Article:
It felt a bit different this time. I wouldn't say that I felt the same feeling that I'm supposed to be having despite being still in the pandemic but I still had that same wish.
Holy Week week encompasses Palm Sunday and Easter in the Christian church, and it is marked with extra pomp and circumstance as a season of commitment to Jesus Christ's Passion. In the fourth century, St. Athanasius, bishop of Alexandria, and St. Epiphanius of Constantia coined the term Holy Week. Wednesday was established as the day the Judas intended to disobey Jesus, as well as the other days of the week, were introduced by the beginning of the following century.
On Sunday, we went to Church. During the Homily, the priest said something about Magdalene. Oftentimes, almost everybody portrays her as someone who "sells" her body. If we are to talk about that during this generation, and maybe other generations, those who "sell" their body for a living are often put down by society. They think of them as people who are very dirty in life and will "never" change despite moving into a different job. The priest said that we should stop referring to Magdalene as that kind of person, but rather she should be called the Apostle to the Apostles. We all know that she is the first person to witness the resurrection of Jesus Christ.
One thing that I noticed with the Homily is that it teaches us that we should often look at why things happen in life. Yes, Mary Magdalene has been pictured as a "not-so-good" woman and was even one of the most controversial figures in the Bible's history but there's more to it. Mary Magdalene was a Galilean lady from Magdala, a little fishing village. She is depicted as the only disciple who properly comprehends Jesus' message of peace in the Gospel of Mary, which isn't really fully recognized by the Church, putting her in direct confrontation with the apostle Peter.
Personally, I don't blame people who go into that "industry" and I am hating them. I don't see them as "dirty" or someone who is below the pyramid. I don't think people really want to be in that kind of job, however, there are circumstances in life and we should be open-minded about these things. There are people who are "forced" into that kind of business wherein some evil soul must have sold them to another evil soul or they have to pay their debts and it's their only way to have money. It's not on the same level as someone who is a thief or politicians who are corrupt. They don't steal money. They do their "service" and they get paid for it, just like everybody else. Although I don't see myself going into that business I support them, as long as they are not harming themselves and everybody else.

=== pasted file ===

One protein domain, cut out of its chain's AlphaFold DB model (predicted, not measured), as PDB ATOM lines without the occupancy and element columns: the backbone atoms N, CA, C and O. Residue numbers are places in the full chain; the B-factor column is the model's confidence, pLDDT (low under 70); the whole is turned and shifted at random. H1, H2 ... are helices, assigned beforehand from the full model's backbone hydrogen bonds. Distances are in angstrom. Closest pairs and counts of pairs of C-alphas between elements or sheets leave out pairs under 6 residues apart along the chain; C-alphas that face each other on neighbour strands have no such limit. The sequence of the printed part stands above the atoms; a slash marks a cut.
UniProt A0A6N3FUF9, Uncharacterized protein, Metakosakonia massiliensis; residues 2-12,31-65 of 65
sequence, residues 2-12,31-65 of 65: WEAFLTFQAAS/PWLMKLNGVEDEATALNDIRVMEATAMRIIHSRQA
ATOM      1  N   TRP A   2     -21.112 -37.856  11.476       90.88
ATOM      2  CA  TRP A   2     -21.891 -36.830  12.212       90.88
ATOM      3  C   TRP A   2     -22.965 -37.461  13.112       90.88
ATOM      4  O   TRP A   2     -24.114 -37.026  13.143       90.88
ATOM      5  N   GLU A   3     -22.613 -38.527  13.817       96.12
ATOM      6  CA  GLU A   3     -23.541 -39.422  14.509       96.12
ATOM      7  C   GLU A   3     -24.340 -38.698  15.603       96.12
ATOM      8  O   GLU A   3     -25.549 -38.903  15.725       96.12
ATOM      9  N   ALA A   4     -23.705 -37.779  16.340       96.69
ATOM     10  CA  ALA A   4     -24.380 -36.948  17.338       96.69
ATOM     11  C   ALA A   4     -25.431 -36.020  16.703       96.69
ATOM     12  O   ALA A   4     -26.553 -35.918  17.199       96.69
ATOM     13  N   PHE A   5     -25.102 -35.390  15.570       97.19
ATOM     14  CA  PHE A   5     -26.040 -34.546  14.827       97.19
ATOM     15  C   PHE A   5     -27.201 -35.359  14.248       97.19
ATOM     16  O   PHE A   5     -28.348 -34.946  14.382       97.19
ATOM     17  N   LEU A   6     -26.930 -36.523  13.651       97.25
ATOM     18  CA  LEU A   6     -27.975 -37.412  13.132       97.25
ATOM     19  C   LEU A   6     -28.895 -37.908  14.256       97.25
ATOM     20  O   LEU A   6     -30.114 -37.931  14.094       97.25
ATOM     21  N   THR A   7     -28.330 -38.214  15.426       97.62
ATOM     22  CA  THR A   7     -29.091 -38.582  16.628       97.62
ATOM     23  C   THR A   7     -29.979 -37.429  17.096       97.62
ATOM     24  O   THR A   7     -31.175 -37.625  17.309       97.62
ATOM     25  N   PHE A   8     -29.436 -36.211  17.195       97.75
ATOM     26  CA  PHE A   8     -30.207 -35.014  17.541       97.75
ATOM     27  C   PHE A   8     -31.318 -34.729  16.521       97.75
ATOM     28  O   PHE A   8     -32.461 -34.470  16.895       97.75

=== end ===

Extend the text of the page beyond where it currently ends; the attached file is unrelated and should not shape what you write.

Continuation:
Another thing that is slightly controversial is the self-flagellation. Now, I am really not against it but it seems that my mother is. She said that "They are only hurting their selves.", which in my translation is she is definitely not into it. From my research, the Catholic doesn't officially sanction self-flagellation or self-mortification, however, some Popes are already in favor of it. I have seen videos in some areas where a priest completely shuts off the Church because those people involved in it are making their way inside. Of course, there was a negative reaction from the people and honestly, I am with them. I mean, even Judas who betrayed Jesus was accepted so how come these people who have "religious vows" are not?
As always, there are two sides to any story. We should always open our minds when things aren't in our favor. That, I think, is the spirit of the Holy Week.